Akhmetov et al. expanded the tight-binding (TB) molecular dynamics (MD) technique to concentrate on the coupling parameter's relationship to atomic temperature. The researchers used simple TTM calculations for the elemental metals ruthenium, palladium, and gold to show that such dependence was often overlooked in earlier investigations. The dependence of the coupling parameter on atomic temperature is important at large irradiation doses.
Two distinct parametrizations of the TB component calculate the coupling parameter. Using information from optical pump-probe thermo-reflectance measurements, the researchers evaluated various calculated coupling parameters on ruthenium and derived some qualitative findings.
Akhmetov et al. presented the predicted electron-phonon coupling parameters in Ru, Pd, and Au as a function of electronic and atomic temperatures. They showed that the atomic temperature-dependent coupling significantly affects the electron-phonon relaxation time for equilibrium at intermediate and high absorbed doses for all materials considered.
For accurate simulations, it is crucial to consider the coupling parameter's dependency on the atomic temperature. The electron-phonon coupling in Au and Ru computed with two different transferable tight-binding parametrizations is also contrasted.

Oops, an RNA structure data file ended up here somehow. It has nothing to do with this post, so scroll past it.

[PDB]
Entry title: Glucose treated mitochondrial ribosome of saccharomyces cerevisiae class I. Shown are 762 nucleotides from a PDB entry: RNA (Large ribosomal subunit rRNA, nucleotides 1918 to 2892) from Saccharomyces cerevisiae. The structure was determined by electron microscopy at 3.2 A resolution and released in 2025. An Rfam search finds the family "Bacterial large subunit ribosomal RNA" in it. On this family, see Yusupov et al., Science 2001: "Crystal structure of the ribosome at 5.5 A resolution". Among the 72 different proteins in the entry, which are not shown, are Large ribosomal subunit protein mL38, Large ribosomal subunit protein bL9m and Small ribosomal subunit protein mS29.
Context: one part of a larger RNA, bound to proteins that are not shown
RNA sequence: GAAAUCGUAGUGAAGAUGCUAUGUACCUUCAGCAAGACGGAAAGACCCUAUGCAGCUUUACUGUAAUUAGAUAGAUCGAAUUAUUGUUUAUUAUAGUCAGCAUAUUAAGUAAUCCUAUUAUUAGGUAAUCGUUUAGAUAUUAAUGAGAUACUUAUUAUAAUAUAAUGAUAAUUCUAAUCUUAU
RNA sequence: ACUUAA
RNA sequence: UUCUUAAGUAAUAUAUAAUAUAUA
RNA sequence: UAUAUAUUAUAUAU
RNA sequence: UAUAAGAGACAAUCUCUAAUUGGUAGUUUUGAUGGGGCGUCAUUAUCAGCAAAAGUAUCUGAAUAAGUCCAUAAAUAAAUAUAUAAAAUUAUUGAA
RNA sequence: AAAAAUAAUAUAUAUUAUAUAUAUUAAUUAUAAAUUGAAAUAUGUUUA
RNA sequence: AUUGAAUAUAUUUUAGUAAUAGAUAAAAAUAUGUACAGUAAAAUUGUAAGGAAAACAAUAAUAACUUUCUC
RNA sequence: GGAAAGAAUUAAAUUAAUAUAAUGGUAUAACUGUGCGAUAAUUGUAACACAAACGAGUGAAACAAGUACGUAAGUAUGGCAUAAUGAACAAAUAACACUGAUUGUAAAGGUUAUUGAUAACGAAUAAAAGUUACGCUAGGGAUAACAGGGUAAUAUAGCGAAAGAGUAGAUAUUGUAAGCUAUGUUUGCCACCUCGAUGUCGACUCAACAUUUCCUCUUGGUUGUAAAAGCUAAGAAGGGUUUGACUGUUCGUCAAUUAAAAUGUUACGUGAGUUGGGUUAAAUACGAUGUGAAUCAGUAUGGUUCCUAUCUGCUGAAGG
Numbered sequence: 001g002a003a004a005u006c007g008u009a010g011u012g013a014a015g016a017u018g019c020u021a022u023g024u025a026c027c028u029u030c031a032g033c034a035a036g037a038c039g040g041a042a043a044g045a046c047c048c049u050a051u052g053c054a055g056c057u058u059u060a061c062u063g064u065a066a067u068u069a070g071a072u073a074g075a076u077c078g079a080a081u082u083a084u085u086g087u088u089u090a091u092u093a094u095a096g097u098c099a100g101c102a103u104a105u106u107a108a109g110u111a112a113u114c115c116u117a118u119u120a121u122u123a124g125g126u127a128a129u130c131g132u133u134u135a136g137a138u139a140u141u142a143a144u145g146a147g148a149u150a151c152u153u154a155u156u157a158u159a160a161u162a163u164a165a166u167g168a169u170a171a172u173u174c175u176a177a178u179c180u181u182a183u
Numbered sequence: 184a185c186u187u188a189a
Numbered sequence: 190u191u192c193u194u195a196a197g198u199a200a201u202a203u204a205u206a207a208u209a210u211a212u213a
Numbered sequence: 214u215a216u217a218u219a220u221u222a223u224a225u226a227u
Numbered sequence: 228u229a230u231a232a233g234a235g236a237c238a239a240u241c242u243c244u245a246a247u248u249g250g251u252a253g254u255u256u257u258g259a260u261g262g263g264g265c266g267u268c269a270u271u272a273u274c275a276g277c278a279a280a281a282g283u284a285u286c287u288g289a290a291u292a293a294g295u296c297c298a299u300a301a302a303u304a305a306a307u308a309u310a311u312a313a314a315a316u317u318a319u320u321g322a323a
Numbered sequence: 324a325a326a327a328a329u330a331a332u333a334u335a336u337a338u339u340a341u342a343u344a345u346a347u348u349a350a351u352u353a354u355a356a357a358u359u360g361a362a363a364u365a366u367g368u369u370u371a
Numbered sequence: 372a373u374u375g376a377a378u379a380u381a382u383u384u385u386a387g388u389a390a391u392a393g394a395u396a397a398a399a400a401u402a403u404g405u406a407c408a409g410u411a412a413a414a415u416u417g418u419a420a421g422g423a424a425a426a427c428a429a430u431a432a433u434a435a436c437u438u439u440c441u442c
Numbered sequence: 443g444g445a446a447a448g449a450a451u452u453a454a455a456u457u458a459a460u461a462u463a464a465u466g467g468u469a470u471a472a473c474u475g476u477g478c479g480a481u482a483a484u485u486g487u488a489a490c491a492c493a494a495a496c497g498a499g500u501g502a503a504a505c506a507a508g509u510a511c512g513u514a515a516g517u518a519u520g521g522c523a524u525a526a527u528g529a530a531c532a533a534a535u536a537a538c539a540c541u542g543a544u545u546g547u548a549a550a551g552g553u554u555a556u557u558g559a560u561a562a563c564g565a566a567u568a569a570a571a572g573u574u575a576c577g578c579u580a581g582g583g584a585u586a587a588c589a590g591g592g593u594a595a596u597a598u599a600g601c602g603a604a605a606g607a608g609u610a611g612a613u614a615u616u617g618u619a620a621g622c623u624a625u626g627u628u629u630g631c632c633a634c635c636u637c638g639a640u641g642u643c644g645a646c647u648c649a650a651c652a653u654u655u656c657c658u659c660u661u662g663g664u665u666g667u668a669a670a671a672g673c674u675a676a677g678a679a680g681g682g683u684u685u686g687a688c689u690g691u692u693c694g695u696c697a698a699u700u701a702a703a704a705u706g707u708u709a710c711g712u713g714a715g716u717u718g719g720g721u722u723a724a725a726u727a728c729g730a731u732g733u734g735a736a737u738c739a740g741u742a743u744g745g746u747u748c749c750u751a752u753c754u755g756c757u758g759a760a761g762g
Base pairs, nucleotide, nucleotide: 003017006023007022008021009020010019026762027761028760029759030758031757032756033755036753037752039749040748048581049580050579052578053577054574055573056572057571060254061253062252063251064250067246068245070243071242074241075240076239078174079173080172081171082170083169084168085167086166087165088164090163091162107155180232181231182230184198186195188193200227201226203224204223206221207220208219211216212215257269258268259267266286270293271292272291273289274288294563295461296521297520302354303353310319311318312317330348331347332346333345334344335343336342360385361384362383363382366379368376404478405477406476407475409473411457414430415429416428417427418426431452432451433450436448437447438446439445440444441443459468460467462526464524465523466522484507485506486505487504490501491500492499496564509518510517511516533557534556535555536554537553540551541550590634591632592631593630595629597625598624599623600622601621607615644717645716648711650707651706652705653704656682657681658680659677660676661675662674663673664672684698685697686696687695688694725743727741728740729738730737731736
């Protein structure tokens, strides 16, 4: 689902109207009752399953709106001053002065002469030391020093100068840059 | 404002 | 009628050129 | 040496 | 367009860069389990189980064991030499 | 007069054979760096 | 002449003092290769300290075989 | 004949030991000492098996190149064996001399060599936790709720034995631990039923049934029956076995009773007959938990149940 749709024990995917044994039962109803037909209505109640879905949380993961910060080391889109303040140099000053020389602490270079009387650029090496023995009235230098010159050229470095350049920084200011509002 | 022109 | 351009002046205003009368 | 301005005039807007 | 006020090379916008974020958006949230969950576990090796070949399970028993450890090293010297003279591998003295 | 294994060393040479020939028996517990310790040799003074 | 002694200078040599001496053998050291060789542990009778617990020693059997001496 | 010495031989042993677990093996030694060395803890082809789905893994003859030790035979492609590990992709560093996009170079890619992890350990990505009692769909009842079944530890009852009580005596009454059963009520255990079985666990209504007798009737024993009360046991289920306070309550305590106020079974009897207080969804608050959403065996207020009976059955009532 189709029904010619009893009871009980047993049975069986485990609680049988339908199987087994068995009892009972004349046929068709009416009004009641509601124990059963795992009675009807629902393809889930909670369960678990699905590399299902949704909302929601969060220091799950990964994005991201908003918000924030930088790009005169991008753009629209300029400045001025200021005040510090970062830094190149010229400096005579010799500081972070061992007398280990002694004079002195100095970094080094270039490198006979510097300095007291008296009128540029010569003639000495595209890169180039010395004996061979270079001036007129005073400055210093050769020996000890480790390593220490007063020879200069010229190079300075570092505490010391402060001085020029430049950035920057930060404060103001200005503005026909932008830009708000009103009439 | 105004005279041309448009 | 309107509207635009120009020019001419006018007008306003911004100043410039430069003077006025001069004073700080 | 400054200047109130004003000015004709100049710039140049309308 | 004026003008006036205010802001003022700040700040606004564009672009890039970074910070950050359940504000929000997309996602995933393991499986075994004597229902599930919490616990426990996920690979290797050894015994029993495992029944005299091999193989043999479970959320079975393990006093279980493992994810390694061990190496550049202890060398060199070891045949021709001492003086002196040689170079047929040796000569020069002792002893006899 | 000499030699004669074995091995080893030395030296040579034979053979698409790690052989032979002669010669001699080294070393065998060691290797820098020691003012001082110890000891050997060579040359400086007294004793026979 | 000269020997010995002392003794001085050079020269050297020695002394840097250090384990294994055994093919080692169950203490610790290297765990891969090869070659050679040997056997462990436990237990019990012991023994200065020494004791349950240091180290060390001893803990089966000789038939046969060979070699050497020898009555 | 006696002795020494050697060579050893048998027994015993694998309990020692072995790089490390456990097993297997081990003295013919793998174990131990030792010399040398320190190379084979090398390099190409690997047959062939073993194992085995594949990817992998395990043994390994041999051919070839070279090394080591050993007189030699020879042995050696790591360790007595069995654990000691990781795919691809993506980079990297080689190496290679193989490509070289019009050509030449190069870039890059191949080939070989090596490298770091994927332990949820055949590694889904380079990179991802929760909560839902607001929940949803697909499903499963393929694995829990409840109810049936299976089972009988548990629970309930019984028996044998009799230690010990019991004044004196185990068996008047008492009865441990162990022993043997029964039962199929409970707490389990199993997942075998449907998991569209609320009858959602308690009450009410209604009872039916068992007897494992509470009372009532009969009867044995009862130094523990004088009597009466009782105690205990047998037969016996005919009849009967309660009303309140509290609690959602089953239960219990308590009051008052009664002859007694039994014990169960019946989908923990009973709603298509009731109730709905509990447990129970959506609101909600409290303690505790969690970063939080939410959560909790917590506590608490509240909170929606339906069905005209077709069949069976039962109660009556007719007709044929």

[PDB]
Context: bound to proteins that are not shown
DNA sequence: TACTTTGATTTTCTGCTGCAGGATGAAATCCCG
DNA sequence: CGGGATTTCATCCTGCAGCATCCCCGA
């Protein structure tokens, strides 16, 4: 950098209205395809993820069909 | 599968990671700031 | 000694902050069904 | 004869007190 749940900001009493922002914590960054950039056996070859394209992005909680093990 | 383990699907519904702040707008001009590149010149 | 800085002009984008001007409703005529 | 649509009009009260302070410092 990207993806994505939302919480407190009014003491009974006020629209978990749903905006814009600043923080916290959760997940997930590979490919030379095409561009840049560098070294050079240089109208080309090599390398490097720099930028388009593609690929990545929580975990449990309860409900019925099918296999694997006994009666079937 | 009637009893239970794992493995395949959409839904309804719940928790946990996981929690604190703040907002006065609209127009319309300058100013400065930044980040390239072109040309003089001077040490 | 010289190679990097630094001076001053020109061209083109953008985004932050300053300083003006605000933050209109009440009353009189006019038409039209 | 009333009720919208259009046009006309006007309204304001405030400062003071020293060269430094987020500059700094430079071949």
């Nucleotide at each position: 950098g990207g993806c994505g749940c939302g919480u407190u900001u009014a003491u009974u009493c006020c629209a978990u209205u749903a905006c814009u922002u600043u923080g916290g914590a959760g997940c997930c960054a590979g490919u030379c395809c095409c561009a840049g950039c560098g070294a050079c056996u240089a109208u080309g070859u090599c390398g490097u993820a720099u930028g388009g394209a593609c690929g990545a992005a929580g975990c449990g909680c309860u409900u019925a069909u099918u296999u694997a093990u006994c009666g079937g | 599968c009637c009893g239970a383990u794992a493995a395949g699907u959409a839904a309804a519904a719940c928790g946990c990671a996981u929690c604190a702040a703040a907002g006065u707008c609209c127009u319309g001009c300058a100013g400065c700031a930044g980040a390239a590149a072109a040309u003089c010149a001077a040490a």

The researchers discovered that choice of parametrization in Au has a significant impact on electron temperatures below 15 K. This finding has significance for the interpretation of ultrafast laser-matter interaction experiments.
The analysis of transient thermo-reflectance from Ru thin films using various electron-phonon coupling parametrizations has shown that calculations, depending on atomic temperature, show excellent agreement with the existing experimental results. This highlights the importance of calculating the coupling parameter depending on atomic temperature.
Akhmetov, F., Medvedev, N., Makhotkin, I., Ackermann, M., & Milov, I. (2022). Effect of Atomic-Temperature Dependence of the Electron-Phonon Coupling in Two-Temperature Model. Materials, 15(15), 5193. https://www.mdpi.com/1996-1944/15/15/5193